Exclusion from Patentability: exclude new use of known substances, methods and processes (Articles 27.2 and 27.3) Patentability Criteria: develop and apply strict patentability criteria for examination of pharmaceutical patents. Mitigate frivolous patents and "evergreening" opportunities. (Articles 1 and 27.1). Patent Opposition: allow pre-grant and post-grant patent opposition in fast, accessible and cost-efficient manner. Waiver for LDCs: LDCs should utilize the waiver to provide patent protection for pharmaceuticals until 1 January 2016 (now 1 January 2033) (and possibly longer, if extended).
Compulsory Licences and Government Use Orders
Preventative flexibilities cannot always be used to meet existing and emerging needs to secure access to affordable medicines. Therefore, series of remedial flexibilities are included in the TRIPS Agreement.
(Article 31 (a)-(j)) Compulsory Licences for Export under the WTO 30 August, 2003 Decision. Exceptions: Bolar (early working) exception, research and experimental use exception, individual use (Article 30) Use of National Competition Laws to prevent IPR abuse and provide remedies (Articles 8.2, 31(k) and 40) Parallel Importation (Article 6)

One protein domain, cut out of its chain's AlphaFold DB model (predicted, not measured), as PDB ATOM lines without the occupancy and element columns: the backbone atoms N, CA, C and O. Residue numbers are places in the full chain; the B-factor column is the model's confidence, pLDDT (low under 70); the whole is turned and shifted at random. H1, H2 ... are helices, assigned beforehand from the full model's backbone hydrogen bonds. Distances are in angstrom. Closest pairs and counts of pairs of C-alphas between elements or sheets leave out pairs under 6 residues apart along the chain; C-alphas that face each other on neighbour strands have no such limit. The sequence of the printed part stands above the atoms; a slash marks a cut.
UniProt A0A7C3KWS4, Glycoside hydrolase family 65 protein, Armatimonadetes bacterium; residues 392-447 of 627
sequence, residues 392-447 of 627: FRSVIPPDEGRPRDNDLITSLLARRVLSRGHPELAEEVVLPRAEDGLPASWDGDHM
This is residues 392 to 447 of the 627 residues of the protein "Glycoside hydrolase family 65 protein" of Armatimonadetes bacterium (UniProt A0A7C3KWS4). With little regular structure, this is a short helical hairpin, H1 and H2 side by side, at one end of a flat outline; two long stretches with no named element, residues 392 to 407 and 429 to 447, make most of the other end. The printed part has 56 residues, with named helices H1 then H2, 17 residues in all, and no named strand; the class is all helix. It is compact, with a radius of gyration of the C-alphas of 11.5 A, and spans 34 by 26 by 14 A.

No border measures for suspected patent infringement (Article 51)
Related to obligations under Part III of the TRIPS Agreement, which sets minimum standards for IPR enforcement.
No criminalization of patent infringement (Part III, Section 5)
UNDP, Good Practice Guide: Improving Access to Treatment by Utilizing Public Health Flexibilities in the WTO TRIPS Agreement, 15 (2010)
See UNDP Good Practice Guide 6-8.
Dr Phin Sovath, A Contextual Framework for Designing and Implementing Laws and Policies to Promote Access to Medicines in Cambodia __________________________________________________________________________________________ can and should be interpreted and implemented in a manner supportive of WTO Members' right to promote public health and, in particular, to promote access to medicines 11 for all.